So many calories to eat, so many to lose on last night’s Mad Men (“Dark Shadows”) from Crab Rangoon at Trader Vic’s to Betty’s Weight Watchers meetings where one of the weight loss strategies appears to be heavy smoking.
Poor Betty. Desperately trying to shed some pounds, Betty is seen at the opening weighing cheese cubes to go with her half grapefruit and single piece of plain (burnt) toast. Her Better Homes and Gardens Cookbook sits forlornly on the counter. “I can’t eat fish five nights a week,” explains Henry when Betty finds him frying a rib-eye in the pan just before midnight. In the Thanksgiving scene, she’s still fighting the good fight: her plate, with a spare portion of brussel sprouts (see recipe) looks like it belongs to an anorexic obsessed with portion control. And to think, just a year ago she was making sweet potatoes with marshmallow for the holiday dinner! Betty’s diet is as spare and empty as the rest of her life.
Betty tries to find some inspiration and consolation at Weight Watchers, founded in 1963 by Jean Nidetch of New York City who combined a diet plan and group therapy in a new approach to weight loss. By 1967 there were 297 classes in New York City and her first Weight Watchers Cookbook was released. (Weight Watchers was later sold, ironically, to Heinz whose baked beans ad campaign has been such a tough nut for Sterling Cooper to crack.) Participants were given lists of acceptable and off-limit foods, a regular weigh-in, a lecture and group therapy of a sort, one that encouraged open discussion of their weight problem. According to Betty’s group leader, “you don’t stuff yourself to keep from telling your family your problems.”
Meanwhile, back at Sterling Cooper the focus seems to be on new clients in the food industry. Along with Heinz and Cool Whip they are now pitching for Pepsi Sno Ball and Monarch Wine, which is trying to extend beyond its Manischewitz brand of sweet, inexpensive Jewish holiday wine to a more diverse customer base. Or, as Roger so aptly put it, they’re trying to branch out from selling wine for Jews, to selling wine to normal people.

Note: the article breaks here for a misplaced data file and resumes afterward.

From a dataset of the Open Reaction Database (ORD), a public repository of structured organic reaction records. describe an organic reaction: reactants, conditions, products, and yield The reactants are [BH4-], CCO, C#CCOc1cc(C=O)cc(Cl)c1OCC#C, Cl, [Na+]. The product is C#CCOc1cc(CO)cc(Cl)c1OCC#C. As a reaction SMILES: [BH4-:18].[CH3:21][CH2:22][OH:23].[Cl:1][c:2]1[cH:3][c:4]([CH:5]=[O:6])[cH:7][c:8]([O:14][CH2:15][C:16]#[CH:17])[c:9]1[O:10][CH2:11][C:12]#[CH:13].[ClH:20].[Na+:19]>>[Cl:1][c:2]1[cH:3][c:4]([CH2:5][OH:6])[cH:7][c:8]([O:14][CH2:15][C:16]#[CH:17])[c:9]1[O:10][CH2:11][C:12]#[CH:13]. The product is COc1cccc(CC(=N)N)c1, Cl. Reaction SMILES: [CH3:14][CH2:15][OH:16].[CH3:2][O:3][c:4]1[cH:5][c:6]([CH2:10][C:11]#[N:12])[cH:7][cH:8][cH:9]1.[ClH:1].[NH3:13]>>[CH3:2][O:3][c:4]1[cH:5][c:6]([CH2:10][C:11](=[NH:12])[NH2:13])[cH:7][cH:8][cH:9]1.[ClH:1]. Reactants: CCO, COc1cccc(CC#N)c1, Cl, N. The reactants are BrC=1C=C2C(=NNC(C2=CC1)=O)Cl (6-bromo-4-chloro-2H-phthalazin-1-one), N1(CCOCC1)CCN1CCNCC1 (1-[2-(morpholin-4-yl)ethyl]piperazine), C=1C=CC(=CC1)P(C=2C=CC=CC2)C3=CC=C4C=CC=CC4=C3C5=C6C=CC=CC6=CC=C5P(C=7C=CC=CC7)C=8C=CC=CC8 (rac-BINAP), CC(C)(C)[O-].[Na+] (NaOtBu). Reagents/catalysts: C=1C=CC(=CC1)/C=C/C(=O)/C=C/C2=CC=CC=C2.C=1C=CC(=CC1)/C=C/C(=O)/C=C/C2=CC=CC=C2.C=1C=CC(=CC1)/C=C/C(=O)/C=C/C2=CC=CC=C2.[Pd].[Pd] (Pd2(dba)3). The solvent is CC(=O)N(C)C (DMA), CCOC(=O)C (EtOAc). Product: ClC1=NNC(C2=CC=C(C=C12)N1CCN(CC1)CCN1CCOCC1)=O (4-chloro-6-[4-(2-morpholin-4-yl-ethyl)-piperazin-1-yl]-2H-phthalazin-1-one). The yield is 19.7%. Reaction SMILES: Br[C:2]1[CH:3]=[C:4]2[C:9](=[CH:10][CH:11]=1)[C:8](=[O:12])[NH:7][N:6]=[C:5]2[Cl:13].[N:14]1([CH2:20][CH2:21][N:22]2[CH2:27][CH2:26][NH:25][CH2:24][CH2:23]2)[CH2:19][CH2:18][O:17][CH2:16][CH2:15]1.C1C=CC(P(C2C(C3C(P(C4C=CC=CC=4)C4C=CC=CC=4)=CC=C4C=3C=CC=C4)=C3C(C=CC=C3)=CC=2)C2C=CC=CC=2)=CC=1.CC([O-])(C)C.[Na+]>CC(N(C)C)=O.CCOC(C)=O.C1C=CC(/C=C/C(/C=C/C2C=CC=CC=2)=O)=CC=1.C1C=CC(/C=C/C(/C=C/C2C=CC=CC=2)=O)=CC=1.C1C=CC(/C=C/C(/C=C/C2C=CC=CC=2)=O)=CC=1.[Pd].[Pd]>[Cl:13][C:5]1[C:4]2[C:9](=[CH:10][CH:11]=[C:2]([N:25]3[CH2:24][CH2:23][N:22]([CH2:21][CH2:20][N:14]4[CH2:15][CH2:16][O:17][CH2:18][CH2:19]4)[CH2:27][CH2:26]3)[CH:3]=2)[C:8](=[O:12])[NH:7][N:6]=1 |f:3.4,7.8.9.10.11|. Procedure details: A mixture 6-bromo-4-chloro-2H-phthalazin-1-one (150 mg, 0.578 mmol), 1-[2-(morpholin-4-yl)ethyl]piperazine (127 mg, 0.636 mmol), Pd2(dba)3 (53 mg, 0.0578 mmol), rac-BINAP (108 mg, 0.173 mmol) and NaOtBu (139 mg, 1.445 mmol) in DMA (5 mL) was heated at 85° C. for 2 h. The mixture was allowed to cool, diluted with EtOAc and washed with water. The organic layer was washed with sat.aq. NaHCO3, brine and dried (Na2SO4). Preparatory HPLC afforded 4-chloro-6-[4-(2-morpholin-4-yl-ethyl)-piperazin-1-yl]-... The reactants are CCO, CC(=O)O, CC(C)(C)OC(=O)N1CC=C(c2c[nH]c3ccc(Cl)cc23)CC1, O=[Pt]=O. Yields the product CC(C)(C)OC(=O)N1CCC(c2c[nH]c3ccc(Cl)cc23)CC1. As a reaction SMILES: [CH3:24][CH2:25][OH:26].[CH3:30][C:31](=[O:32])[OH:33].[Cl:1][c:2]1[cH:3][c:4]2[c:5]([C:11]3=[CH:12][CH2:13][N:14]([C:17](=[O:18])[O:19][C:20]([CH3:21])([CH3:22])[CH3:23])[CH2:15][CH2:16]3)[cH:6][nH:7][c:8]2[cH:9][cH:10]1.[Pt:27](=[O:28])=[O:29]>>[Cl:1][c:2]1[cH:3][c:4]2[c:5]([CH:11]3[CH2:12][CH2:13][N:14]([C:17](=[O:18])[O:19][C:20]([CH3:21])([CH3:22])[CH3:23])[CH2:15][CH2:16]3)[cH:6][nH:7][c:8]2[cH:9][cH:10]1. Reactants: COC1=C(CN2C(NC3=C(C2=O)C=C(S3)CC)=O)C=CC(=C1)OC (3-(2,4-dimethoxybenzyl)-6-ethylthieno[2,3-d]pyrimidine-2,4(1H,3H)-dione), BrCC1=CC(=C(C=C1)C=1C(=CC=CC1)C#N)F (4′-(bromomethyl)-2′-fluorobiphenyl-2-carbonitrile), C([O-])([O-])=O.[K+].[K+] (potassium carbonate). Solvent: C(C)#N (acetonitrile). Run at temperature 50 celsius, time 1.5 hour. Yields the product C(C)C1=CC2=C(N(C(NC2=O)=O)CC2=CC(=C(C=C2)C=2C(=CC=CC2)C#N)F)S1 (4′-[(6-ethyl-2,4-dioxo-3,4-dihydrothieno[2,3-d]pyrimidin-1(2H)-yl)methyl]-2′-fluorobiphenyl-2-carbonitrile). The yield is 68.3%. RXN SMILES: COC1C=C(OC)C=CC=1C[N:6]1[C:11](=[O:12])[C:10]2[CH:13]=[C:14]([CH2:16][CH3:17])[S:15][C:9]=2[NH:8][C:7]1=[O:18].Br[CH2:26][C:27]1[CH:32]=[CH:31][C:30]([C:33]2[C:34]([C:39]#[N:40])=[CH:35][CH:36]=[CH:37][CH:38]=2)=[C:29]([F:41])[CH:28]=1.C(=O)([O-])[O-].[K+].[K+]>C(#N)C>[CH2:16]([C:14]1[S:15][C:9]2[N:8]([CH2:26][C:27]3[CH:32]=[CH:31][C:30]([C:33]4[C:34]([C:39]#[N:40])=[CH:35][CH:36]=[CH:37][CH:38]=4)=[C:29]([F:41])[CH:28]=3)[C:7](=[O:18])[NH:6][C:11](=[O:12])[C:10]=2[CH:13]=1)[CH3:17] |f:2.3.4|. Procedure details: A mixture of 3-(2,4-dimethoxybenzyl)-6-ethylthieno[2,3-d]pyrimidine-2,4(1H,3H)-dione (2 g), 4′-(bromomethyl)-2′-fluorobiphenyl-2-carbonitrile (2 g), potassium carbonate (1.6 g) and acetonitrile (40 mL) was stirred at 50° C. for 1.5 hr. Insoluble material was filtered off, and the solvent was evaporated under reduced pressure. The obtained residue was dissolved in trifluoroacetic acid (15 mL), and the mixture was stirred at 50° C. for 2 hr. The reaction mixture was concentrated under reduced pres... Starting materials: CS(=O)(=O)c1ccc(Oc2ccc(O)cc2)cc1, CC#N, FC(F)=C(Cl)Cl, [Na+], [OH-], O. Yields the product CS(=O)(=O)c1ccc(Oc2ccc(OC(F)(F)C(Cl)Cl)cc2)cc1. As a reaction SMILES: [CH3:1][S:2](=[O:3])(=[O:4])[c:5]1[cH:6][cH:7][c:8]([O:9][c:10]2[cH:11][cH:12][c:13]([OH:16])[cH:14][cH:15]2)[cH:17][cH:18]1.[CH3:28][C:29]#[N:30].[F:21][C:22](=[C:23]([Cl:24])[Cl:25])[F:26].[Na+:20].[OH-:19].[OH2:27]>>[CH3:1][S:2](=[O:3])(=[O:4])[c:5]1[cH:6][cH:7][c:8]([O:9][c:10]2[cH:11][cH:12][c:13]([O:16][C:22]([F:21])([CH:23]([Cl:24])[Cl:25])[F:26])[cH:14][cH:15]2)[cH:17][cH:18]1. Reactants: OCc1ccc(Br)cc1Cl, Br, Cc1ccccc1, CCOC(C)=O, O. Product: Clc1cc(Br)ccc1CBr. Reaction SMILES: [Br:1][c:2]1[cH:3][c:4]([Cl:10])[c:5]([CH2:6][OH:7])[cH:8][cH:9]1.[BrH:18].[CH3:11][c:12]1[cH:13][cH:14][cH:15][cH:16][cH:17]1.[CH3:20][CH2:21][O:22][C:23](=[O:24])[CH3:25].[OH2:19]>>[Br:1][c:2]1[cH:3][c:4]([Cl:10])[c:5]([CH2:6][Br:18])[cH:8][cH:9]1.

Roger woos the Rosenbergs from Monarch Wines with dinner at Trader Vic’s, one of the popular “tiki” restaurants of the era offering faux Polynesian cuisine amid bamboo, flaming torches and drinks served in grotesque goblets meant to invoke tribal totems and deities. Since Roger’s soon-to-be former wife Jane is Jewish, he persuades her to join them (better to make the Jewish connection), but at a price. Everyone, it seems is profiting from Roger’s desperation to stay relevant at Sterling Cooper: Jane’s price is a new apartment; Ginsberg and Peggy settle for cash to do Roger favors.
Trader Vic’s opened in the Savoy-Plaza hotel on the Southeast corner of Central Park, offering “exotic cuisine in a tropical setting,” as New York Times food critic Craig Claiborne described it in 1958. “It would be difficult to categorize Trader Vic’s Cuisine under single heading,” he wrote. “ It’s a combination of Cantonese, Indonesian and islander cooking, plus a few native American specialties to satisfy less adventurous palates.” Claiborne also mentioned the house specialty Roger suggested to Jane: Crab Rangoon, crabmeat deep fried in a crisp thin shell and served with a hot mustard sauce and a tomato barbeque sauce (see recipe).
Rumaki, an appetizer typically made with water chestnuts, chicken liver, bacon and soy sauce served in Season 1 by Betty at her Around the World dinner, was another dish popularized by the tiki restaurants. If you’re wondering why Chateaubriande was on the menu (Bernard, the Rosenberg’s con, suggests he and Jane split the dish), Claiborne noted that Trader Vic’s often went beyond Polynesian cuisine. “One is inclined to ask why Hungarian Goulash was featured on a recent luncheon menu,” he wrote.
As for the Sno Ball, it was a new, semi-frozen soft drink using products from Pepsi owned companies in 1967, liquid enough to be sipped through a straw. Don puts his sinfully delicious spin on the successful pitch – using a devil to appeal to kids’ sense of mischievousness. Personally, we preferred Snowballs of the Hostess variety: marshmallow and coconut topping over devils food cake. Which do you prefer: white or pink?
Original polynesian hor d'oeuvre crab rangoon recipe -- crabmeat fried in a crisp thin shell -- from Trader Vic’s Pacific Island Cookbook by Vic Bergeron (Doubleday,1968).
- ½ pound crab meat
- ½ pound cream cheese
- ½ teaspoon steak sauce , such as A-1
- ¼ teaspoon garlic powder
- Won ton squares
- 1 egg, beaten
- Chop crab meat and blend with cream cheese, steak sauce and garlic powder.
- Put ½ teaspoon of in center. Fold square over cornerwise. Moisten edges slightly with beaten egg and twist. Fry in deep fat until delicately browned. Serve hot.
Weight Watchers Brussel Sprouts (1/2 cup = 1 portion) from Weight Watchers Cookbook by Jean Nidetch (Hearthside, 1966). In Mad Men, Season 5, "Dark Shadows," Betty has a Weight Watcher Thanksgiving dinner, with her "limited vegtable" portion of brussel sprouts.
- 1/2 cup brussel sprouts
- 2 teaspoons caraway seed
- 1/4 teaspoon thyme
- Soak brussel sprouts in cold water for 10 minutes. Drain.
- Place in saucepan with small amount of water with caraway seed, thyme, and salt to taste.
- Cook until tender but still green, approximately 15-20 minutes.